Factors Facing Mobile Commerce Deployment in United Kingdom

Factors Facing Mobile Commerce Deployment in United Kingdom

Ziad Hunaiti (Anglia Ruskin University, UK), Daniel Tairo (University of Greenwich, UK), Eliamani Sedoyeka (Anglia Ruskin University, UK) and Sammi Elgazzar (Anglia Ruskin University, UK)
DOI: 10.4018/978-1-61520-761-9.ch007
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This chapter discuss the challenges facing mobile commerce deployment in the United Kingdom. Although the number of mobile phone users is increasing and the technology is available for successful implementation of m-commerce, only a small number of users utilise m-commerce services. At the same time, mobile phones are becoming smarter, and most of latest phones are capable of connecting to the Internet. This chapter looks at the background of m-commerce as well as the technological development of mobile phones to their current stage. Also, technical and non technical issues which hinder the adoption of m-commerce are discussed and solutions and recommendations are given.
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The discovery of “radio waves” - electromagnetic waves and radio communication was behind the birth of new era of transfer and exchange information. That has been emerged in a number of technologies and applications such as; radio and TV broadcasting, satellite communications and mobile communications. Hence, nations became interconnected across the globe and made it as one village. That has been strengthening with birth of the Internet; to complement other wire and wireless networks. As a result of this major advancement, new forms of lifestyle have evolved online applications; which evolves conducting tasks using the power of the Internet and networking infrastructure.

Online shopping which as focus Electronic commerce (E-Commerce) is one of main platforms for trading and shopping. E-Commerce has become popular for both business and consumers. After then, the adaptation of E-Commerce over mobile networks (m-commerce) has evolved, particularly after the deployment of new mobile generations with high speed Internet access capabilities, which is seen as a key factor for fostering this kind of applications. That was expect to generate a big opportunities; but it was not the case in many countries including the UK, where the growth of m-commerce remind very slow and far below the expected penetration rate. In this chapter reasons behind the hindering of m-commerce will be discussed and recommendation for future m-commerce industry will be presented.



Internet is growing very fast and millions of users are connected worldwide. It has changed the way people communicate, socialize, and live in general. Different businesses are also using Internet in the way they are doing their business, from selling of products and services to online banking. Business – to – Business (B2B) which involves trading between business and Business-to-Consumer (B2C) which facilitates trading between commercial organizations and consumers and Consumer-to-Consumer (C2C) are all part of Electronic commerce (E-Commerce). Now people can use mobile devices (Mobile phones and PDAs) to perform electronic commerce, and the term used for this is M-commerce, and its best described as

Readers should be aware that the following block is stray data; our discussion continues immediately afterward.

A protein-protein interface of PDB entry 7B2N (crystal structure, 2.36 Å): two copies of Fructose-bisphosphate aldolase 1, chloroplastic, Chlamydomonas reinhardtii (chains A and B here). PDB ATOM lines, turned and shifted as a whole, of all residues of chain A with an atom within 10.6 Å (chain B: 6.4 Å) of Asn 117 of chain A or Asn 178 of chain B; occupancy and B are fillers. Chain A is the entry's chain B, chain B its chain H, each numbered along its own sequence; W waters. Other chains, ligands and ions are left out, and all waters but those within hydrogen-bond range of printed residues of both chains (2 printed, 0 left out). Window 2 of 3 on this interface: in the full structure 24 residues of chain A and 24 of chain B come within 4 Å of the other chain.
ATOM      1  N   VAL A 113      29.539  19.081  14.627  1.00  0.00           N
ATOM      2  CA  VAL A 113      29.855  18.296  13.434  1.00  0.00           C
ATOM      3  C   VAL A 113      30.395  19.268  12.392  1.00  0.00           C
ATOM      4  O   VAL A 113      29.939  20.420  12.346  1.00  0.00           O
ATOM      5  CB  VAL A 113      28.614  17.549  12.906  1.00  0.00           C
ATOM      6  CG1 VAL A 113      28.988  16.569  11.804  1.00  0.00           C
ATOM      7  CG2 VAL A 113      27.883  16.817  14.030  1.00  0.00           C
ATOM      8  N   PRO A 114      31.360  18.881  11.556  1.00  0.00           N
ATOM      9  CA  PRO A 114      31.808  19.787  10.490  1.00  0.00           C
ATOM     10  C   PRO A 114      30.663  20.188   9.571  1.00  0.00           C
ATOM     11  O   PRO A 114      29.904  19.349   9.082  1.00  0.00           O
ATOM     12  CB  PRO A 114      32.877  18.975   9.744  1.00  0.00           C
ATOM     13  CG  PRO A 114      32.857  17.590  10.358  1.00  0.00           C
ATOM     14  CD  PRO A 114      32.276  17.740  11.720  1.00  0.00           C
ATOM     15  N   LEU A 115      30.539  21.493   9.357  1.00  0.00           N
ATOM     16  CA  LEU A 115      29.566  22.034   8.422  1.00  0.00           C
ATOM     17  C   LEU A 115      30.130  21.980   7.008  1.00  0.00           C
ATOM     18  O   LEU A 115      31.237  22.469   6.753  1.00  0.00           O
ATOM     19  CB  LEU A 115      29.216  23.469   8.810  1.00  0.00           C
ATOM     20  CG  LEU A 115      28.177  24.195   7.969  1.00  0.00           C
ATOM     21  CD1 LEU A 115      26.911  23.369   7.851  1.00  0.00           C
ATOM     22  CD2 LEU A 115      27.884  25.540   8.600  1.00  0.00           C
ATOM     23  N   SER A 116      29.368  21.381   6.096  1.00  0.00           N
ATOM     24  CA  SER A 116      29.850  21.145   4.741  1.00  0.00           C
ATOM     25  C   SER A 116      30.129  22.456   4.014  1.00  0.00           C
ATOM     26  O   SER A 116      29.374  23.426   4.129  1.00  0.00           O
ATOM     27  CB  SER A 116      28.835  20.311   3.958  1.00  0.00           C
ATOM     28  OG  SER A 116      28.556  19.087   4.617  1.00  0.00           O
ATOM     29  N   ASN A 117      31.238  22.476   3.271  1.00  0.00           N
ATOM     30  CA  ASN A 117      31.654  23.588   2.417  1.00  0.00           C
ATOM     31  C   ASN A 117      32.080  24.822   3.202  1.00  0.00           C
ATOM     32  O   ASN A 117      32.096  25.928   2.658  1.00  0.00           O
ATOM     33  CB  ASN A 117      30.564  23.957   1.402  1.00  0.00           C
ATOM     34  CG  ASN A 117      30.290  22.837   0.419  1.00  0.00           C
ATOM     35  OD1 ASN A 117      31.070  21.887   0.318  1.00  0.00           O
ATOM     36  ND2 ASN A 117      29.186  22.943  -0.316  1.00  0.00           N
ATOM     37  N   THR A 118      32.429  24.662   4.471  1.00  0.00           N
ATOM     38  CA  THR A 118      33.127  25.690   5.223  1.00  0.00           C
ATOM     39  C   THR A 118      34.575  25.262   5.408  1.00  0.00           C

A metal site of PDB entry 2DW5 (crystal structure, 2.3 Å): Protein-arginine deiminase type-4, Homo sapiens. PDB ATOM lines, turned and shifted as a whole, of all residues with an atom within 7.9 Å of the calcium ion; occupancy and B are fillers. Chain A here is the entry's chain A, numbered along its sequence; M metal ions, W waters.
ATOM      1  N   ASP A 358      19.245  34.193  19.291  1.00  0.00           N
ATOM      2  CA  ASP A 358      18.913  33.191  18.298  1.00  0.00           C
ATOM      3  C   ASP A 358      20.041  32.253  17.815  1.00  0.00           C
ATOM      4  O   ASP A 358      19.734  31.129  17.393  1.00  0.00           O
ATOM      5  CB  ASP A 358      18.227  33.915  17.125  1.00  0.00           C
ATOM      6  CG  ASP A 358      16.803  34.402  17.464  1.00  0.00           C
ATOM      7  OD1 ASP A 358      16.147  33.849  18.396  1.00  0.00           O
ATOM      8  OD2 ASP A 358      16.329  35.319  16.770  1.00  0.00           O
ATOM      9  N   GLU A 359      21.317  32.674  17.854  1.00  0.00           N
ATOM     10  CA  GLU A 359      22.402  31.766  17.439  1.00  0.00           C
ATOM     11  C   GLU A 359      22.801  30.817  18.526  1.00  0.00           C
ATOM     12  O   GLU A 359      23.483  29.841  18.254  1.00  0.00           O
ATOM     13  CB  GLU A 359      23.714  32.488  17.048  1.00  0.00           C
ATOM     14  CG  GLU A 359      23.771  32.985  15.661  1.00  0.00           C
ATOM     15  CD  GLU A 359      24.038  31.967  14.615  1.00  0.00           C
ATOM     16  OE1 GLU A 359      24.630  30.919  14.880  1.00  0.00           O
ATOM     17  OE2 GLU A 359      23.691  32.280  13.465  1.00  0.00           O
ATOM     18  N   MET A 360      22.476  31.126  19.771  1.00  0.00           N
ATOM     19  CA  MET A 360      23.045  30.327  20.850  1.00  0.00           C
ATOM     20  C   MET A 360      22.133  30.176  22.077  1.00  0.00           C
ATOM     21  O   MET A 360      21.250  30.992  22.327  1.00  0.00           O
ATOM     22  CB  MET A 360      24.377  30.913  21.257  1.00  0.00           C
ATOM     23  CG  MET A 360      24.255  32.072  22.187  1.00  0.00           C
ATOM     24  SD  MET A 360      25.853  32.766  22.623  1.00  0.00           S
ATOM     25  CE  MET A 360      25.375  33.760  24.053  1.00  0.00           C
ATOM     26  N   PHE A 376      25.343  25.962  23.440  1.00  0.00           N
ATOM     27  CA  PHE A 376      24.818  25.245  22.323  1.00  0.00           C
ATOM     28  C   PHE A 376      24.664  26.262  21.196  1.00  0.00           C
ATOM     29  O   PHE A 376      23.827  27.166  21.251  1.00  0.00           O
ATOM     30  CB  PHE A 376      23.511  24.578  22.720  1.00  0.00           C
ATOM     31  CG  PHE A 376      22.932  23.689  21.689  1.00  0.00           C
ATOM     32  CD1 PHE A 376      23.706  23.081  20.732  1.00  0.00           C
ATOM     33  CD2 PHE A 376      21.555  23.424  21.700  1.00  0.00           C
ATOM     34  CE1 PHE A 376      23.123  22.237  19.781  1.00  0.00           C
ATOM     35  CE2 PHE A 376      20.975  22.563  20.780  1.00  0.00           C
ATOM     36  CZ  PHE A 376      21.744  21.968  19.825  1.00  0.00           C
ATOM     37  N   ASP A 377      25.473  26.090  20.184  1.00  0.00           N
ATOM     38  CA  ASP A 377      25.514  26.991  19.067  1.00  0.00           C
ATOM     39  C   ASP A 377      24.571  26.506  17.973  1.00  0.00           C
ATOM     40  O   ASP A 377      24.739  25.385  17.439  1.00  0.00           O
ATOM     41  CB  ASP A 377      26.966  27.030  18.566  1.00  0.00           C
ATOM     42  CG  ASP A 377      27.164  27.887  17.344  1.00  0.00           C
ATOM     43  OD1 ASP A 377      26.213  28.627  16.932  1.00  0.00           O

m-commerce = E-Commerce + mobile

M-commerce is possible when mobile phones can be connected to the Internet, but the use of Mobile phones for M-commerce (shopping) has not been popular in UK as predicted. M-commerce has been in use since the end of twentieth century and has developed a lot from then, but in UK it is not as popular for conducting electronic commerce as it has been with Personal Computers (PCs) and compared with other countries like China and Japan where it is popular (Sadeh, 2002).

M-commerce started unsuccessfully with the introduction of Wireless application Protocol (WAP). This technology enables mobile devices to browse the Internet because it support extensible markup language (XML) and hypertext mark-up language (HTML) which are key languages used for Internet content. WAP enabled devices to run a micro browser. These are applications that suit the small memory size of handheld devices and the bandwidth constraints of a wireless handheld network. Another important M-commerce technology, which is used every day with mobile phone users, is short message service (SMS). This popular service allows short text messages to be sent from and to mobile devices at a low cost. This has a wide application in the use of M-commerce technology (Lewis D, 2004).

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